a MOS capacitor element having one end connected to the gate of said output transistor, and the other end connected to a second control signal line for receiving a predetermined voltage or a pulsed signal, wherein
a capacitance of the MOS capacitor element is changed by varying the ON/OFF state of said MOS capacitor element with a change in voltage on said first or second control signal line.
2. The display device according to claim 1, wherein said voltage video signal is an analog signal whose voltage indicates luminance tone.
3. The display device according to claim 2, wherein
said pixel circuit is arranged in a matrix, and said output transistor and said compensation circuit are provided corresponding to each column of said pixel circuit arranged in a matrix, and the circuits are integrated on a single substrate.
4. A display device for presenting display using a current video signal, comprising:
a voltage-current conversion circuit for converting a voltage video signal into a current video signal; and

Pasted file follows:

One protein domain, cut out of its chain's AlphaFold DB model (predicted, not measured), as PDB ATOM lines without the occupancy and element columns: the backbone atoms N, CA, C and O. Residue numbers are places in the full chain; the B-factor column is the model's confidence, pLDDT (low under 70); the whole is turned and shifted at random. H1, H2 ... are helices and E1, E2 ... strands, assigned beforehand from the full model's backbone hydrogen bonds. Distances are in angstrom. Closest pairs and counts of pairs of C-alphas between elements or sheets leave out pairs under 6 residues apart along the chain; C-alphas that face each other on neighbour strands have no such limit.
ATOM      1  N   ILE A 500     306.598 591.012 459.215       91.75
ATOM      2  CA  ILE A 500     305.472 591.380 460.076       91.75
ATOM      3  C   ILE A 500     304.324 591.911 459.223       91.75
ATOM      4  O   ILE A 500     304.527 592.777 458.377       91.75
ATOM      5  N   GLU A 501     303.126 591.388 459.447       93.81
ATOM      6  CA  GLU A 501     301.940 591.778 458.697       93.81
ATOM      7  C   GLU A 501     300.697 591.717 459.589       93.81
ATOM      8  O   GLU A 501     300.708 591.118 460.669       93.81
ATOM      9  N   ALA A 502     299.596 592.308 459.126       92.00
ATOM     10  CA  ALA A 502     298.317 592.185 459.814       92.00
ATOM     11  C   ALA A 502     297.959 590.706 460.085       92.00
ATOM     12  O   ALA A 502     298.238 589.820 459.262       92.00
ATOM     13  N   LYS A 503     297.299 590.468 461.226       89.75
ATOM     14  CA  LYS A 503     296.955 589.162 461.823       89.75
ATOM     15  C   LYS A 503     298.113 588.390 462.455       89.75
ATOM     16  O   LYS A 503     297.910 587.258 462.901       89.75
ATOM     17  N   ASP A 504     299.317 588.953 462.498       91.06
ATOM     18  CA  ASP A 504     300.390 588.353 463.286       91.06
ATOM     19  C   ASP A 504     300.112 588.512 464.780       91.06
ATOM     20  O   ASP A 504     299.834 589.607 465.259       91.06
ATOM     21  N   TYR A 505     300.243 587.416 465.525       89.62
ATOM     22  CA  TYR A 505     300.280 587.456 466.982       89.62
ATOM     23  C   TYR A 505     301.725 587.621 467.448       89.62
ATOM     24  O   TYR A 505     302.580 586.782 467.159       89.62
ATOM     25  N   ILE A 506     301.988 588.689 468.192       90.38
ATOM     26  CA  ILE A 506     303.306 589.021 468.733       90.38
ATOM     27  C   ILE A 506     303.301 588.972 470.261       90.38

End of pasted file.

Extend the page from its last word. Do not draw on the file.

a current driving pixel circuit for receiving the current video signal output from said voltage-current conversion circuit to present display, wherein
said voltage video signal is digital data including plural bits,
said voltage-current conversion circuit comprises:
a plurality of output transistors for respectively receiving one of said plural bit digital data at a gate, and supplying corresponding drain current, and
a plurality of compensation circuits for respectively compensating for variation in threshold voltage of said plurality of output transistors, and
said voltage-current conversion circuit supplies to said current driving pixel circuit the current video signal of the summed amount of output current generated by said plurality of output transistors;
said current driving pixel circuit comprises:
a transistor with a gate connected to a gate line; and
a driving transistor which that is driven by a current video signal; and
the drain current is supplied to the current driving pixel circuit through the transistor with a gate connected to a gate line
wherein said plurality of compensation circuits comprises:
a storage capacitor for receiving at one end and holding a data voltage supplied to the gate of said output transistor,
a first control signal line connected to the other end of said storage capacitor, and receiving a predetermined voltage or a pulsed signal, and
a MOS capacitor element having one end connected to the gate of said output transistor, and the other end connected to a second control signal line for receiving a predetermined voltage or a pulsed signal, wherein